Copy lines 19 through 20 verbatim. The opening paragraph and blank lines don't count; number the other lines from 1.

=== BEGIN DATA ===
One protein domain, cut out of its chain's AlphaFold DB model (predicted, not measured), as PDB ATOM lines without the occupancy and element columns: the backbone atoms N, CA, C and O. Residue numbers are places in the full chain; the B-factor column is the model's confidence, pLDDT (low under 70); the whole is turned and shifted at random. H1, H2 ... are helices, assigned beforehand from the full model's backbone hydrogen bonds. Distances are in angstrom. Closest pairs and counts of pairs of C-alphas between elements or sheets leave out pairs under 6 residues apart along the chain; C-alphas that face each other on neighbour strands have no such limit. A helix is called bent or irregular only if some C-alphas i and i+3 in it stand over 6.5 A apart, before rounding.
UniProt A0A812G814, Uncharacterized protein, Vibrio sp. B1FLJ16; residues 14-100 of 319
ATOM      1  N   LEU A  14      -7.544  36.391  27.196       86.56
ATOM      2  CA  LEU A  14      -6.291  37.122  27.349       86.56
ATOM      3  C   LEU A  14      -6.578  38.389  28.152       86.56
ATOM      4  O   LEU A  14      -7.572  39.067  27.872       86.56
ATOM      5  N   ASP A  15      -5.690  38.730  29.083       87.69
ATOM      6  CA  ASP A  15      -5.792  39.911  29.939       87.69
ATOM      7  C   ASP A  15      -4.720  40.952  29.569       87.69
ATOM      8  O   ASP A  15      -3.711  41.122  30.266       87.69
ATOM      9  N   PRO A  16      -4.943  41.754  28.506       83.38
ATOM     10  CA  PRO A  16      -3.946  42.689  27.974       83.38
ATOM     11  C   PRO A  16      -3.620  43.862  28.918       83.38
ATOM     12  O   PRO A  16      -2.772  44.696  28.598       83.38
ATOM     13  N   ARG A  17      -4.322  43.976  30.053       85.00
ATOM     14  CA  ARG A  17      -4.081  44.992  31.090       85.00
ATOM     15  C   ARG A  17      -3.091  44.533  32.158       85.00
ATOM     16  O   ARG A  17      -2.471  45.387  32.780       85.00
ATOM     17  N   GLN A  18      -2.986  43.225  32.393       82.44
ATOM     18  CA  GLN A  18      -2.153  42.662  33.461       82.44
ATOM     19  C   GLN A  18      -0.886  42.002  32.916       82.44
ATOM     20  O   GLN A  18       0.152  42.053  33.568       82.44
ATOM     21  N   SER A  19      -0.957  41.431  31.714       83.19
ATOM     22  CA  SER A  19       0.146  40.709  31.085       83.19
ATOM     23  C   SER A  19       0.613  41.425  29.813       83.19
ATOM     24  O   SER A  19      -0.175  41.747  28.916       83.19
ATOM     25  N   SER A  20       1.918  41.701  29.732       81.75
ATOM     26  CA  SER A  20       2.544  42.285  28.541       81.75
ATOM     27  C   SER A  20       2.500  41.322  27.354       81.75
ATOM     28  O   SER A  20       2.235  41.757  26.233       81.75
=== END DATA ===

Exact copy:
ATOM     18  CA  GLN A  18      -2.153  42.662  33.461       82.44
ATOM     19  C   GLN A  18      -0.886  42.002  32.916       82.44